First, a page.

|Pope John Paul II High School Junior Charlsi Jayne Patterson, center, traveled to South Africa in the fall to work with the Rock Girl organization raising awareness about the problem of sexual violence against girls and women.
Charlsi Jayne Patterson, a junior at Pope John Paul II High School, and the teenage girls in the Rock Girl organization in South Africa live a world apart – geographically, economically, socially and culturally. But despite their differences, it was their similarities that brought them together on a trip in the fall through the Northern Cape of South Africa promoting the importance of preventing sexual violence and supporting more opportunities for girls.
“They’ve been very shocked and surprised to hear how we can immerse ourselves in this culture and actually relate to these girls … who experience such a different lifestyle and how we can relate and become such close friends with them,” Patterson said.
Rock Girl started about five years ago when a group of girls from Manenberg Township in Cape Town approached Patterson’s aunt, India Baird, “asking for a way to feel safe, to speak out against the violence they had experienced in their community,” Patterson said.
Baird is a children’s and women’s rights attorney in South Africa who worked for the South African Ministry of Justice under former President Nelson Mandela, Patterson explained.
The girls started the Safe Spaces Campaign, a public art and education initiative to create spaces, both symbolic and real, for people to feel safe from sexual and gang violence. Since its start in 2011, the campaign, working with artists and designers, has created more than 40 Safe Space benches and spaces around Cape Town, and the program is now spreading to Johannesburg.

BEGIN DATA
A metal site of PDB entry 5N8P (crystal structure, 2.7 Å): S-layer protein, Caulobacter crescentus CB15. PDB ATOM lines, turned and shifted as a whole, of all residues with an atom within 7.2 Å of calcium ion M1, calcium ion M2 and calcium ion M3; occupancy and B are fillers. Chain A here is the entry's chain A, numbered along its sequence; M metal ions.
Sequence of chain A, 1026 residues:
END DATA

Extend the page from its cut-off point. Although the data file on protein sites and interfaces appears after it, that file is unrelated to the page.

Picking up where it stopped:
Through the use of social media, art and photography, the campaign is portraying positive messages that people can feel safe at the benches and spaces, Patterson said. “It’s creating awareness of the sexual violence and the gang violence in their township,” she said.
Each Safe Space bench or room in an urban area has a sister bench in a more disadvantaged community, according to the organization’s website: “Rock Girl creates real safe spaces in some of the most dangerous, challenged communities in Cape Town. At the same time, Rock Girl hopes to create symbolic safe spaces to raise awareness and unite men and women, boys and girls in the effort to end violence against women and girls.”
The girls in Rock Girl, most of them between the ages of 13 and 16, wanted to know if girls in other South African communities were facing similar issues. So Baird and Sue Johnson, a professional photographer and professor at Columbia University in New York, accompanied the girls last June on a road trip through the Eastern Cape of South Africa, Patterson said.
“They visited other townships and villages speaking to other girls to see how they lived their lives and what they experienced as teenage girls as well,” Patterson said. Along the way, the girls documented their trip and what they found out with video, photography and blogs.